Nearly half of world’s elderly lack pension: ILO

September 30, 2014 1:21 pm
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Only 48 percent of people over retirement age worldwide receive a pension, the UN's labour agency said in a report/XINHUA-File
Only 48 percent of people over retirement age worldwide receive a pension, the UN’s labour agency said in a report/XINHUA-File
GENEVA, Switzerland, Sep 30 – Nearly half of the world’s elderly receive no pension, while many of those who do receive too little and are widely seeing their benefits slashed, the International Labour Organization said Tuesday.

Only 48 percent of people over retirement age worldwide receive a pension, the UN’s labour agency said in a report.

And “for many of those who do receive a pension, pension levels are not adequate,” it said.

The result, according to study author and head of ILO’s Social Protection Department Isabel Ortiz, is that “the majority of the world’s older women and men have no income security.”

After a lifetime of hard work, these people “have no right to retire and have to continue working as long as they can, often badly paid and in precarious conditions,” she said in the 150-page study on social protection for older persons.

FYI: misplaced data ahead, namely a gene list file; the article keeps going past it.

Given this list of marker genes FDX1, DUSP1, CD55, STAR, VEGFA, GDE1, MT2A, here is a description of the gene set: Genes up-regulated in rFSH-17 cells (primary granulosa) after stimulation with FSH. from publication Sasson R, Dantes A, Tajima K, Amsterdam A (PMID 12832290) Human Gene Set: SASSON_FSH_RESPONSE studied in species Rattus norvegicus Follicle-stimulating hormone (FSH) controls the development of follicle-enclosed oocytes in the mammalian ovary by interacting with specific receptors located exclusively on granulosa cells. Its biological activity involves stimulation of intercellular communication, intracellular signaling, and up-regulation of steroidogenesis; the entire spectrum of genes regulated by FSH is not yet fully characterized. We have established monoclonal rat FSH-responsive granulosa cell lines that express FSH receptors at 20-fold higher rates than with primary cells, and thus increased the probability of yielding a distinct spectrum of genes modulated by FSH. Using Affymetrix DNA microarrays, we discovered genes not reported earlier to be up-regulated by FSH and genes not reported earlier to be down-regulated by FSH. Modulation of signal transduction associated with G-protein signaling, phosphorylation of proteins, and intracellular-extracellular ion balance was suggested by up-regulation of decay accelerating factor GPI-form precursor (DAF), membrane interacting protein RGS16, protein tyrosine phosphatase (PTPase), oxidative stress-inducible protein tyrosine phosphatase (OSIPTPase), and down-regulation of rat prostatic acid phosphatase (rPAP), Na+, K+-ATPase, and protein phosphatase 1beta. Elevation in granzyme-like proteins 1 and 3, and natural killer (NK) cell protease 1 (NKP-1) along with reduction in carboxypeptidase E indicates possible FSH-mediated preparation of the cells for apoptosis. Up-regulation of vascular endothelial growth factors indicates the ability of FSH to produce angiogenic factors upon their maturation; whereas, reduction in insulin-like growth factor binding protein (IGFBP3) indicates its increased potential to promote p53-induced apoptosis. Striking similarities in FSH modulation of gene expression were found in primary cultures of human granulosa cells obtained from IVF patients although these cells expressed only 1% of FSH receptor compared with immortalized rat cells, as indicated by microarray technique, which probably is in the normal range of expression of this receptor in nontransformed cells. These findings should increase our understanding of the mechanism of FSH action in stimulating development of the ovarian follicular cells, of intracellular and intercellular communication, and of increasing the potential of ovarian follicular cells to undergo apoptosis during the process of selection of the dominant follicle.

The report, which looked at pension systems in 178 countries, found that middle and low-income countries have in recent years been rapidly expanding pension coverage through a mix of public, tax-financed and private contributory systems.

More than 45 countries have reached 90 percent pension coverage and more than 20 developing countries, including China, have basically achieved universal pension coverage, it said.

Ortiz described this as “a very positive trend,” but stressed that “as important as expanding coverage, is guaranteeing adequate pension benefits.”

“Older men and women have a right to retire in dignity, without falling into poverty,” she said.

Globally, countries on average spend 3.3 percent of their gross domestic products on pensions for people above retirement age, generally set around 65.

But public spending on pensions range from just zero to two percent in low-income countries to 11 percent in higher-income western Europe, the study found.

But crisis-hit countries in Europe and elsewhere have in recent years been reining in their pension budgets in the name of fiscal austerity, among other things raising the retirement age and cutting benefits.

“These adjustments are undermining the adequacy of pension systems and reducing their ability to prevent poverty in old age,” the report warned.

“It is alarming that future pensioners will receive lower pensions in at least 14 countries of Europe,” it said.

Cuts to pension benefits, along with persistent unemployment, lower wages and higher taxes “have contributed to increases in poverty or social exclusion, now affecting 123 million people in the European Union, or 24 percent of the population,” the report said.

It lamented that the austerity measures were eroding the European social models that had helped dramatically reduce poverty across the continent since World War II.

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